Treatment for problems not involving blockages or crystals involves antibiotic therapy and in many cases, putting the cat on a therapeutic diet to maintain correct urine pH.
If there are crystals in the bladder then a catheter will be inserted (under sedation), IV fluids started and the bladder will be flushed out. The cat will be put on a course of antibiotics. When kitty is ready to go home you will be instructed as to whether to feed a prescription formula diet.
Specific prescription formula food is used for long-term treatment of cats with FLUTD. It’s important to keep the cat strictly on this diet and not supplement with other formulas for table food. You will also need to make sure there is a clean water supply available for your cat at all times. Monitor your cat’s water intake to ensure he’s drinking enough.
In addition to formula that you feed, the quantity is important as well. Don’t allow your cat to become obese. Incorporate exercise into his daily life through increased interactive playtime. And of course, keep stress to a minimum.
Helping to Prevent FLUTD
Food and water
Keep your cat on a high-quality diet. If prescribed a particular diet by your veterinarian, keep your cat on it exclusively. If your cat isn’t given a prescription diet, talk to your veterinarian about which brand and type of food would be best. To keep water intake at optimal levels, your veterinarian may advise you to keep your cat on wet food and limit or eliminate dry kibble in the diet. Canned food is about 70% moisture and dry food has only about 10%. The cat on a diet of dry food exclusively will have to drink more water.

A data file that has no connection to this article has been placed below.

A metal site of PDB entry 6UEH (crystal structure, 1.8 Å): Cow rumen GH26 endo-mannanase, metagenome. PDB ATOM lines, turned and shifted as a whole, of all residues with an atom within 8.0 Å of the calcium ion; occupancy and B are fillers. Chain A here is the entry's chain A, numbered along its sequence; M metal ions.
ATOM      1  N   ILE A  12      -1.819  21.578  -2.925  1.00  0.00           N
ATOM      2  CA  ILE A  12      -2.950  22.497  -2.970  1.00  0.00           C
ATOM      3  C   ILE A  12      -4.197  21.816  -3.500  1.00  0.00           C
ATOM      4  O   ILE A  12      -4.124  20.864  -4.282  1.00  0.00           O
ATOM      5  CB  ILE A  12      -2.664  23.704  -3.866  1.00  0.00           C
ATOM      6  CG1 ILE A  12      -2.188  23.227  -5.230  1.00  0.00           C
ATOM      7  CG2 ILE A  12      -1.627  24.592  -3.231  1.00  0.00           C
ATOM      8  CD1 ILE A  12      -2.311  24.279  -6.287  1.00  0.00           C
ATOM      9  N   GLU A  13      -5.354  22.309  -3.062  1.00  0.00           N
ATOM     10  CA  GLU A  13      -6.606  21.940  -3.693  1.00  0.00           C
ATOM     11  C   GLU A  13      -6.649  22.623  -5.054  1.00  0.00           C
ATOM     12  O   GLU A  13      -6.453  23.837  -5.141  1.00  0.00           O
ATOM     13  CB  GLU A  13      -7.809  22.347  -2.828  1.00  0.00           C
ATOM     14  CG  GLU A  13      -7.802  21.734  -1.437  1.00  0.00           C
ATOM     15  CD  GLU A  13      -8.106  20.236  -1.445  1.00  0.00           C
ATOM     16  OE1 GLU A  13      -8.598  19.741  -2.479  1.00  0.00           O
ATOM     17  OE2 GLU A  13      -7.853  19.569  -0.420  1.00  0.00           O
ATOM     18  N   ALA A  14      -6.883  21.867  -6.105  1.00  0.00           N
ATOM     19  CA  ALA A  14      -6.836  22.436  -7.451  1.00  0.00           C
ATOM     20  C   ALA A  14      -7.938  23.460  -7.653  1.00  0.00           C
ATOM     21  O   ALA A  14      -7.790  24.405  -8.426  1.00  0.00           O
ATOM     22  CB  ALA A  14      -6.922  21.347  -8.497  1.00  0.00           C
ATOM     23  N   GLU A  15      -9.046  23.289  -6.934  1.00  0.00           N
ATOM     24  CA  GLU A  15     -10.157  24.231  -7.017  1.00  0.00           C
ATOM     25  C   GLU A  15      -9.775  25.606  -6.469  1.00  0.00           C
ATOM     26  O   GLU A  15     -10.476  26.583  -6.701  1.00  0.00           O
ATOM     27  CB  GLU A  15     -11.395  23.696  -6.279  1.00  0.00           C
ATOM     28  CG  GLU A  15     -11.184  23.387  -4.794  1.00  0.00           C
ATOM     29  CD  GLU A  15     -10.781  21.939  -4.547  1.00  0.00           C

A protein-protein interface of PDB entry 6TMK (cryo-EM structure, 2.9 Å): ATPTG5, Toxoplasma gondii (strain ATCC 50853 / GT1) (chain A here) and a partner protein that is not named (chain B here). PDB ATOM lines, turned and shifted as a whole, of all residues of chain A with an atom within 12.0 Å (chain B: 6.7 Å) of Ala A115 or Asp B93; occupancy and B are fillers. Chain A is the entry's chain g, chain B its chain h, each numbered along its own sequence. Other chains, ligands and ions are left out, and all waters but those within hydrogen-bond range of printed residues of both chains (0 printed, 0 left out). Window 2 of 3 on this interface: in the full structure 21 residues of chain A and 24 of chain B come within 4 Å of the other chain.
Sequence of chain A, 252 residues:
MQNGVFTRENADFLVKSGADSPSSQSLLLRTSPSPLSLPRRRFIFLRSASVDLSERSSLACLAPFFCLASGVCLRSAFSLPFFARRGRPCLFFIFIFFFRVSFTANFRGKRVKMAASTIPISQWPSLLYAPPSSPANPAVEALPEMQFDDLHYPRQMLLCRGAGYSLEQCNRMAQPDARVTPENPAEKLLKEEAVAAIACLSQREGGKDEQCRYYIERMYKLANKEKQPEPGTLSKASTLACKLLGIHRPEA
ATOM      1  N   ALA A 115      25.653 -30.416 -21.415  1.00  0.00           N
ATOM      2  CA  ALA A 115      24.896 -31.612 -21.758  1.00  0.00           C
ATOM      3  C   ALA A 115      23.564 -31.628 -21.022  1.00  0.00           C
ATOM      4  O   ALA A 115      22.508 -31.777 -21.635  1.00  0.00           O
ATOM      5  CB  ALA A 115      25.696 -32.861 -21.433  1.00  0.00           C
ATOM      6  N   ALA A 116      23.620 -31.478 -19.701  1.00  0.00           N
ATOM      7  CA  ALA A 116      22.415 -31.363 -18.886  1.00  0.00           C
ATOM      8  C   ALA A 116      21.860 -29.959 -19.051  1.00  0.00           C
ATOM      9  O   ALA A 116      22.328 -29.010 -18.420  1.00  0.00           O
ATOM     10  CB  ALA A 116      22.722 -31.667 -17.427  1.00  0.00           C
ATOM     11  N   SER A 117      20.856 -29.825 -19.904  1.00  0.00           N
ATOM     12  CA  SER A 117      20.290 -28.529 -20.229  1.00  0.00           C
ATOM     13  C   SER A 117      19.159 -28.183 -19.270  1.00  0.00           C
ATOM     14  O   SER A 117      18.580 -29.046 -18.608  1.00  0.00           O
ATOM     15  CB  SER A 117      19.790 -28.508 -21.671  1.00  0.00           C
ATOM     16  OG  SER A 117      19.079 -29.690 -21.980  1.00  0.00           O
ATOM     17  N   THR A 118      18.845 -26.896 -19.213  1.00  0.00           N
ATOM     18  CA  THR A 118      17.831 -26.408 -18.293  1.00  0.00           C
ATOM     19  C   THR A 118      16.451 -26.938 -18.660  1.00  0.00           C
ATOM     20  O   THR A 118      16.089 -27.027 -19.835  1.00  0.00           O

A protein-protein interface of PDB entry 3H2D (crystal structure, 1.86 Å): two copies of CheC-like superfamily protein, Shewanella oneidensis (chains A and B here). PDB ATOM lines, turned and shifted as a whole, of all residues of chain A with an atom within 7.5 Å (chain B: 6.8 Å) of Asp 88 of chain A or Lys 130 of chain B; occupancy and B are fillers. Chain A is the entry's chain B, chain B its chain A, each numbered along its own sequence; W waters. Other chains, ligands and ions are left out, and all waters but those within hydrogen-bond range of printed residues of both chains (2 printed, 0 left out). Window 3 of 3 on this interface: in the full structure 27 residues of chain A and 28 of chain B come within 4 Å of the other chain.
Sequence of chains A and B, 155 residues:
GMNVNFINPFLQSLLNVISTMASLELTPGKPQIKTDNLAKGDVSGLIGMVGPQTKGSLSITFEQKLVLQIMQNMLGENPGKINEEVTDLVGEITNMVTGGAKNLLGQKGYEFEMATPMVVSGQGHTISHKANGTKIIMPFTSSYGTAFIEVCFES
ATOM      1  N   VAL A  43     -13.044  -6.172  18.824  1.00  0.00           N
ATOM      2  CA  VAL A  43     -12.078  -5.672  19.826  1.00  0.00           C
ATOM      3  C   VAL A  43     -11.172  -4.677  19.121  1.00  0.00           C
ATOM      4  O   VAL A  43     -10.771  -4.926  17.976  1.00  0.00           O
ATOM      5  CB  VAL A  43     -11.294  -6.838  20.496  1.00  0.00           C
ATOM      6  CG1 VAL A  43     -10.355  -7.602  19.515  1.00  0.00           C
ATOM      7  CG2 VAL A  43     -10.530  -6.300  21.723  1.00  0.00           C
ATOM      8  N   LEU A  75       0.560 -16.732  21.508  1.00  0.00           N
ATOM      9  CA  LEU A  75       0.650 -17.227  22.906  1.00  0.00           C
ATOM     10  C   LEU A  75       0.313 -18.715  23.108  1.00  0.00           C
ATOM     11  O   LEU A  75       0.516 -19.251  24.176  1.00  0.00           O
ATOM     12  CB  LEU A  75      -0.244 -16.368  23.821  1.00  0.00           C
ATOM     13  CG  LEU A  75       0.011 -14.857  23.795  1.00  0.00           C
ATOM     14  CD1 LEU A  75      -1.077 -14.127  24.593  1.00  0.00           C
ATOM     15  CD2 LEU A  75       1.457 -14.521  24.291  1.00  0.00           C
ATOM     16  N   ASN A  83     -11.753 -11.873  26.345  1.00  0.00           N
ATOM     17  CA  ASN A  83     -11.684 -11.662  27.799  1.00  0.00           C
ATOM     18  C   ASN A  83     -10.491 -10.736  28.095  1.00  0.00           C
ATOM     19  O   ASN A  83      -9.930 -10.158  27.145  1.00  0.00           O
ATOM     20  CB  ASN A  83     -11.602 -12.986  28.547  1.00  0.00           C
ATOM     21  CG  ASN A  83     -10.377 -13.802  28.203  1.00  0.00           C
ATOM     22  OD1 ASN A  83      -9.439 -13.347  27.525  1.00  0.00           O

Make sure there is a fresh supply of water always available for your cat. If he doesn’t tend to drink much, consider adding a pet water fountain. The fountain circulates the water which helps keep it oxygenated so it tastes fresher. Additionally, the cat may enjoy playing with the water and then end up drinking more.
Make sure you have enough litter boxes for the number of cats in the household and that they are easily accessible. Since stress may contribute to FLUTD, don’t ask a cat to have to pass through an opponent cat’s area in order to get to the litter box. Make sure they’re located in areas where each kitty tends to hang out.
Provide litter boxes that are the right size and shape for your cat. Don’t stress kitty out by insisting that he go into a cramped covered box or try to squeeze into a box that’s really a better fit for a kitten.
Monitor your cat’s litter box habits. Become familiar with the normal size of his urine clumps each time you scoop. Changes in the size of the urine clumps may indicate a medical problem. If your cat begins eliminating outside of the box, that can be an indication of an underlying medical problem. Don’t assume it’s behavioral. Have your cat checked by the veterinarian whenever there’s a change in his normal habits.